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Eur J Immunol. 2019 May 25. doi: 10.1002/eji.201948094. [Epub ahead of print]

Peptidase inhibitor 16 identifies a human regulatory T-cell subset with reduced FOXP3 expression over the first year of recent onset type 1 diabetes.

Author information

1
Molecular Immunology, Robinson Research Institute, University of Adelaide, SA, Australia.
2
Department of Gastroenterology, Women's and Children's Hospital, SA, Australia.
3
Cooperative Research Centre for Biomarker Translation, La Trobe University Research and Development Park, Bundoora, Melbourne, Australia.
4
Robinson Research Institute, University of Adelaide, SA, Australia.
5
Bioinformatics Hub, School of Biological Sciences, University of Adelaide, SA, Australia.
6
Benaroya Research Institute, Seattle, WA, USA.

Abstract

CD4+ T-cell subsets play a major role in the host response to infection, and a healthy immune system requires a fine balance between reactivity and tolerance. This balance is in part maintained by regulatory T cells (Treg), which promote tolerance, and loss of immune tolerance contributes to autoimmunity. As the T cells which drive immunity are diverse, identifying and understanding how these subsets function requires specific biomarkers. From a human CD4 Tconv/Treg cell genome wide analysis we identified peptidase inhibitor 16 (PI16) as a CD4 subset biomarker and we now show detailed analysis of its distribution, phenotype and links to Treg function in type 1 diabetes. To determine the clinical relevance of Pi16 Treg, we analysed PI16+ Treg cells from type 1 diabetes patient samples. We observed that FOXP3 expression levels declined with disease progression, suggesting loss of functional fitness in these Treg cells in Type 1 diabetes, and in particular the rate of loss of FOXP3 expression was greatest in the PI16+ve Treg. We propose that PI16 has utility as a biomarker of functional human Treg subsets and may be useful for tracking loss of immune function in vivo. The ability to stratify at risk patients so that tailored interventions can be applied would open the door to personalised medicine for Type 1 diabetes.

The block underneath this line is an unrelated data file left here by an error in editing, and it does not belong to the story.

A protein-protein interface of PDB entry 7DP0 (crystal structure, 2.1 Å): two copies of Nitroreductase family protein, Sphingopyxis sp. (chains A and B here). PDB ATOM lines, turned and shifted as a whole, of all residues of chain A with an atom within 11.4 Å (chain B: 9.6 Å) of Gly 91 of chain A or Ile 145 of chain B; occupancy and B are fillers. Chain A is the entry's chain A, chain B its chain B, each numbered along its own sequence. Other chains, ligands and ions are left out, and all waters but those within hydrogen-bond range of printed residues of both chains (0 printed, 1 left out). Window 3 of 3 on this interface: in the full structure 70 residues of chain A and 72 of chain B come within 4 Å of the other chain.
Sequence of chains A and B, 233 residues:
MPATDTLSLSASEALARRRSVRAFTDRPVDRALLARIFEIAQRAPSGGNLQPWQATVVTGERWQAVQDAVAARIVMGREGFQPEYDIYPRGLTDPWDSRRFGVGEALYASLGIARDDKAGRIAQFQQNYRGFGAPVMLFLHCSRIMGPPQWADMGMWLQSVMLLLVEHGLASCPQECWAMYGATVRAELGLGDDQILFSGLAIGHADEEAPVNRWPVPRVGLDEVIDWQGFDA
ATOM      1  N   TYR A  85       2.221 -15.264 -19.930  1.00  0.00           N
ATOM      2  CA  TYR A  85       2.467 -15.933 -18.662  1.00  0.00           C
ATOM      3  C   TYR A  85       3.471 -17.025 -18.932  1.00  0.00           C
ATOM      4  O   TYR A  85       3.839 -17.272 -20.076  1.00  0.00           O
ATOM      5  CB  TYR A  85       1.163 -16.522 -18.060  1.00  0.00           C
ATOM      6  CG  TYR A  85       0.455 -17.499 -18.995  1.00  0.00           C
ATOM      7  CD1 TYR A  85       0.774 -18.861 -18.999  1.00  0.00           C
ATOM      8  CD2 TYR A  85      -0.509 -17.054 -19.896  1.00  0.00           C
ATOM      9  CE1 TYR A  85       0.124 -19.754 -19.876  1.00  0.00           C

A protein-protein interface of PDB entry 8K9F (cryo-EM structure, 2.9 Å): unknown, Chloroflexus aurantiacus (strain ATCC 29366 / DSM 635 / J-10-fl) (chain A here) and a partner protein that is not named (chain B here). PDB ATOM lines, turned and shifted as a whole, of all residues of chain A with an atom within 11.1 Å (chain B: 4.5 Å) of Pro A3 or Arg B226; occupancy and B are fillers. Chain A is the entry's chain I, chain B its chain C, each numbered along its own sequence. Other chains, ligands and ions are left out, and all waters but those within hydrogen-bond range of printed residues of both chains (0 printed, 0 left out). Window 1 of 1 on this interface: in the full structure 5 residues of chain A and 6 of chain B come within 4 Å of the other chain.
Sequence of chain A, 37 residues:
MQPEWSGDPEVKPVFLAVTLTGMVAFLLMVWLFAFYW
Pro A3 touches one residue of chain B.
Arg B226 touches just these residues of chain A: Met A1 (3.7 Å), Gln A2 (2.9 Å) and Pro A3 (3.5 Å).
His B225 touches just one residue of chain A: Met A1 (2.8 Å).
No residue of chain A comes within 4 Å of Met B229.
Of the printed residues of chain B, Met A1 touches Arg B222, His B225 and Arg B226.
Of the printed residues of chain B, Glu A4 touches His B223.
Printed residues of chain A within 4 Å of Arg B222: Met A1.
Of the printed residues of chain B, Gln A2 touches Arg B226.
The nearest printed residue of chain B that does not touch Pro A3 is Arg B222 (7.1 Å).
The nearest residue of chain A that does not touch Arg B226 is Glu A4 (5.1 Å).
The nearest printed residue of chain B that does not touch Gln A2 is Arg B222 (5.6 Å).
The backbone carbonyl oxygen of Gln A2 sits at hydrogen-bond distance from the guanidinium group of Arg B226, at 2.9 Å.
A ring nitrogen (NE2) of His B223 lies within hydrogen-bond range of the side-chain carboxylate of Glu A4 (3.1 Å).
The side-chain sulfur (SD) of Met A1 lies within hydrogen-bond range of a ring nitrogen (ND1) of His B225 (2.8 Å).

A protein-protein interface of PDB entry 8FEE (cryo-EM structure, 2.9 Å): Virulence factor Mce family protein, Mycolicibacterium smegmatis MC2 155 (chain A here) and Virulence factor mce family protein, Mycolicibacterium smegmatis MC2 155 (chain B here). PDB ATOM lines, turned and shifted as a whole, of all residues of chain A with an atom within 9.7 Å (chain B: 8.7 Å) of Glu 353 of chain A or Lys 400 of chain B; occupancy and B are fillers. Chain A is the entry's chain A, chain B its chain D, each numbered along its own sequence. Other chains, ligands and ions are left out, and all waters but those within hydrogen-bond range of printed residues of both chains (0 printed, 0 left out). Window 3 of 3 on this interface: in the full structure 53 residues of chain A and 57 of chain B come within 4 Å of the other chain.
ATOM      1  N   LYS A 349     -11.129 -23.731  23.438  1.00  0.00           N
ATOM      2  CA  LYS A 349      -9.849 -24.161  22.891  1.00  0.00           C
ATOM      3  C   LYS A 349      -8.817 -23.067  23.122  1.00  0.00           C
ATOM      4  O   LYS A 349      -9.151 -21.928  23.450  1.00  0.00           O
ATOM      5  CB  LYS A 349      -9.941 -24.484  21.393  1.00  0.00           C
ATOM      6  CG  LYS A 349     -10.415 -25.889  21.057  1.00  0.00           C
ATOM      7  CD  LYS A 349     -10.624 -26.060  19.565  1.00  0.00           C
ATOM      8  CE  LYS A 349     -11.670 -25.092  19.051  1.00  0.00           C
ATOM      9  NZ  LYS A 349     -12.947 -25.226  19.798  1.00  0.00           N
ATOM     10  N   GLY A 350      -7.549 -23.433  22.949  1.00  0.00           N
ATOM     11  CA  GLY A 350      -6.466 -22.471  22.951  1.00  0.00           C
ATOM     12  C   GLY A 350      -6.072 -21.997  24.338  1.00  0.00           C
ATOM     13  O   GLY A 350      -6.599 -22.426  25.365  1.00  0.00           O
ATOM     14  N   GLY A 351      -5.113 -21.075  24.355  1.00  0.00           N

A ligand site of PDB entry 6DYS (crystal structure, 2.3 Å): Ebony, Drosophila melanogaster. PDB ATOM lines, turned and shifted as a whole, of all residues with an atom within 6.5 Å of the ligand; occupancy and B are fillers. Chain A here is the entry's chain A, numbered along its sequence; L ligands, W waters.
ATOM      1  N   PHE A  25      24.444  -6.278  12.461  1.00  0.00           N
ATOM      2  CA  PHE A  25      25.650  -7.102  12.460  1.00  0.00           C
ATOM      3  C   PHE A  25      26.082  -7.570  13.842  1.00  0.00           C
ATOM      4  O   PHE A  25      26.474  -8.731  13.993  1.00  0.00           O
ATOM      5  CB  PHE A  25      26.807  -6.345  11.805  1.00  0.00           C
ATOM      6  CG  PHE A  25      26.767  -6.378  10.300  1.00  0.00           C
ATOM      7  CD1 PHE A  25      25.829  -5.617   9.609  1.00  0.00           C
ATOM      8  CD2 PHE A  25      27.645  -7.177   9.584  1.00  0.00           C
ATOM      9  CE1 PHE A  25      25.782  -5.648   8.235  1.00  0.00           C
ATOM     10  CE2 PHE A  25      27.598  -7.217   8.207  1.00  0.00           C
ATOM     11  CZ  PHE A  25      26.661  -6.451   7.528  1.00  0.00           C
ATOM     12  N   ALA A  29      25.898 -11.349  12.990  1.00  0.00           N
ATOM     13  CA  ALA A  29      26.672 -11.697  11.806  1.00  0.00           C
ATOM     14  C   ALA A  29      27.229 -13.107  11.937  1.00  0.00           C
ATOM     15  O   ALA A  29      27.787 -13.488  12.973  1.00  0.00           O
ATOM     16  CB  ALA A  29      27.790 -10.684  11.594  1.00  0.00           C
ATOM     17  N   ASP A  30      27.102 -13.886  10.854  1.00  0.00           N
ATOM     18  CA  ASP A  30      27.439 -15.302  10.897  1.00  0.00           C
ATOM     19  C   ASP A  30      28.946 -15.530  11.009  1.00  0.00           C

KEYWORDS:

FOXP3; PI16; regulatory T cells; type 1 diabetes

PMID:
31127857
DOI:
10.1002/eji.201948094

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